The Outer Banks are a string of islands and shoals lying off the coast of North Carolina that, with their soft, sandy beaches and warm climate, are a very popular tourist attraction.

I’m sure at least some of you will have been there for vacations in the past and, if you have, and you happen to have visited Ocracoke Island, you may have wondered why there is a British Royal Navy ensign perpetually flying in one tiny corner of the island.

The reason is simple: There is a small patch of land there that is permanently leased by the United States to Great Britain because, buried there, are the remains of four Britons who lost their lives more than 75 years ago.

To discover how these four men ended up interred on an island so far from home, we have to go back to the dark days of World War II. Britain and Germany went to war in September of 1939 and almost immediately Britain began getting a lot of their much-needed supplies from America. In response, Germany launched submarine warfare to try to stop the merchant ships getting through.

Because the United States was a neutral country at that time, the U-boats couldn’t operate too close to the American coast, but all that changed on Dec. 7, 1941, when the Japanese attacked Pearl Harbor. Immediately following that, Germany declared war on the US and the German Admiralty launched “Operation Drumbeat,” which meant that, instead of patrolling in the Atlantic as they had done up until then, the submarines could move inshore and catch heavily laden ships as they left East Coast ports.

The carnage began almost immediately and in January 1942 alone, 35 ships were sunk by submarines off the Atlantic coast. That meant enough supplies were lost to have fed the whole of Britain for a month. Something had to be done to protect the ships but, excellent as they were, the US Navy had too few patrol vessels and lacked experience at that time in conducting modern anti-submarine warfare. Britain desperately needed the supplies to get through and so the British Government offered to lend the United States 24 ships and crews who had spent the previous two years in the fight against the U boats.

The vessels they sent weren’t big ships; sending battleships to look for submarines was like trying to crack a nut with a sledgehammer, and was far more dangerous to the hammer than the nut. Instead the vessels that came were smaller ships and among them was HMT Bedfordshire.

Built and launched in 1935, Bedfordshire began life as a deep-sea arctic trawler. It was the role she was designed for, but it became obvious that war was coming by the middle of 1939 and, desperate for ships, the Royal Navy purchased her in August of that year and set about converting her to an anti-submarine role. They fitted her with a 4-inch gun and a Lewis machine gun as well as facilities for dropping up to 100 depth charges. By the end of 1940, she was ready for action and most of her pre-war crew remained with her, although they were supplemented by trained naval gunners and officers.

For the next 14 months or so, she patrolled off the southeast corner of England and then, in March of 1942 she, and 23 similar vessels, were sent to aid the US Navy in patrolling the east coast of the USA.

Bedfordshire was assigned a station operating out of Morehead City, North Carolina, and it was from there that she patrolled the Outer Banks, which had already proved to be a particularly prolific area for the U boats. The shoals and islands meant that ships heading east toward Europe were forced to take known routes and it was here that the submarines lay in wait.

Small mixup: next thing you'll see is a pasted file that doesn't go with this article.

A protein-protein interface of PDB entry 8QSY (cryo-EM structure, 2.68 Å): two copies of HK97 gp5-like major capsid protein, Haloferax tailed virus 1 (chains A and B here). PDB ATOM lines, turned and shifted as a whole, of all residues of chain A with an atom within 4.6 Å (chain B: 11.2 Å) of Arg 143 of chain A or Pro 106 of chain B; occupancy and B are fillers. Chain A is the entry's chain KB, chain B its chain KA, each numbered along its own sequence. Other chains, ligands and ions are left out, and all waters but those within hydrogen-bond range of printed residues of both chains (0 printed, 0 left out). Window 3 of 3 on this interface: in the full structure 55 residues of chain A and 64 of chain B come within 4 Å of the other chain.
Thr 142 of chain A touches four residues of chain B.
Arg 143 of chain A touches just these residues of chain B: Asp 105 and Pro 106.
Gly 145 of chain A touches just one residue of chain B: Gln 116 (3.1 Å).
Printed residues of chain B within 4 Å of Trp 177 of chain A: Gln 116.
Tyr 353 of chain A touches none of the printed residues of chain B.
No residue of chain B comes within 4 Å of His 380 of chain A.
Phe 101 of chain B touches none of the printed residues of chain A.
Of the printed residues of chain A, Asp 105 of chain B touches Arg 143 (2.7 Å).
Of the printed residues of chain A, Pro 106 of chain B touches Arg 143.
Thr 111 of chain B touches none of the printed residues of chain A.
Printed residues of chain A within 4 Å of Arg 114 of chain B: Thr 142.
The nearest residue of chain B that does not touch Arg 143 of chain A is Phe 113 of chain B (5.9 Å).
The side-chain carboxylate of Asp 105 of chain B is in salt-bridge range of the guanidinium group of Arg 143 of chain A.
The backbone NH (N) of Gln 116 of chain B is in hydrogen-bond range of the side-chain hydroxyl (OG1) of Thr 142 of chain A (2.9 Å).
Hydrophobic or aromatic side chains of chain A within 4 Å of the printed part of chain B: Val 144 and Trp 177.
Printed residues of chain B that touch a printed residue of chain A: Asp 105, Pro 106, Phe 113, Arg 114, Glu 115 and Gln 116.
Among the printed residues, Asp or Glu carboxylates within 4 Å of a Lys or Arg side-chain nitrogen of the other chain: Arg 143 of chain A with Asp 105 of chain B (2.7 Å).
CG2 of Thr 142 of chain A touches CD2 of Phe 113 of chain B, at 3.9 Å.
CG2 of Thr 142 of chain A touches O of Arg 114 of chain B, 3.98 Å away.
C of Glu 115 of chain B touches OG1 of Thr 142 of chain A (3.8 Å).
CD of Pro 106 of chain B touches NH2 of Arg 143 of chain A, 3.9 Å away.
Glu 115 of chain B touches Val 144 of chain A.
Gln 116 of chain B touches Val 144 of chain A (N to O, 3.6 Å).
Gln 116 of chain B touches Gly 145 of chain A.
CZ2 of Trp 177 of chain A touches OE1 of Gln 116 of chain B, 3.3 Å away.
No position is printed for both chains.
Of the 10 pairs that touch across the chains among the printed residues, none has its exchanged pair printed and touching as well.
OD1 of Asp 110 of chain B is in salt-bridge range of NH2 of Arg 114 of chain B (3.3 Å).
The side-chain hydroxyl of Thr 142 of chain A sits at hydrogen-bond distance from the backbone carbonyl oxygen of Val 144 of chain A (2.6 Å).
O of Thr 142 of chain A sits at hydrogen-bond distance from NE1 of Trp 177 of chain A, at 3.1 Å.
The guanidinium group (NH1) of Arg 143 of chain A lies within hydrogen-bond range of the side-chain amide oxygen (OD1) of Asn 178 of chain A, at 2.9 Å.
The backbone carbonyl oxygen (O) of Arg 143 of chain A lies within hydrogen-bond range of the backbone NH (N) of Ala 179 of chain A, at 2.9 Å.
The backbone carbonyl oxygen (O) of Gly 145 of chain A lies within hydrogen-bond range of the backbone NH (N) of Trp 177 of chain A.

The people on Ocracoke Island had already reported hearing explosions and seeing flashes on the horizon at night. It was known that ships were being lost in the area and so, on May 10, 1942, Bedfordshire and another converted trawler, HMT St. Loman, were ordered to patrol off the island to look for the U boat that it was suspected was lurking there.

The suspicions were right. U-558, commanded by Kapitanleutnant Gunther Krech, was lying offshore, waiting for passing ships. The two trawlers’ patrol route took them close by the submarine’s hiding place and the German, fearing he’d been detected, fired torpedoes at St. Loman.

The trawler’s crew saw the tracks and avoided the weapons, but the sighting confirmed a U boat was there and the hunt began. It went on throughout the night until, at just before 6 a.m. next day, Krech saw Bedfordshire through his periscope. He fired two torpedoes; the first missed, but the second hit the trawler amidships. The ship exploded and went down immediately.

There were 37 crew members on board and there were no survivors. Three days later, two bodies, identified as a British officer and a seaman, washed up on Ocracoke Island. They were buried with due honors next to the island’s small cemetery. Ironically, the British flag used at the funeral was one that the officer had himself given to the islanders just three weeks earlier. A few days later, two more of the Bedfordshire’s crew were also found lying dead on the beach and they were buried with their comrades, while a fifth body washed up on nearby Hatteras Island and was interred there.

The small burial plot on Ocracoke Island and that on Hatteras were leased by the British government on behalf of the Commonwealth War Graves Commission in 1976. As usual, the commission provided white, granite headstones to mark the graves and the plot is maintained by the United States Coastguard and local residents. Each year, on May 11, the anniversary of the sinking, Royal Navy and US Coastguard representatives hold a ceremony to honor the memory of the young men of the Bedfordshire who gave their lives to protect American shipping.

Derek Coleman is a part-time writer who is a native of England and who now lives in Hurricane, W.Va. He can be reached at

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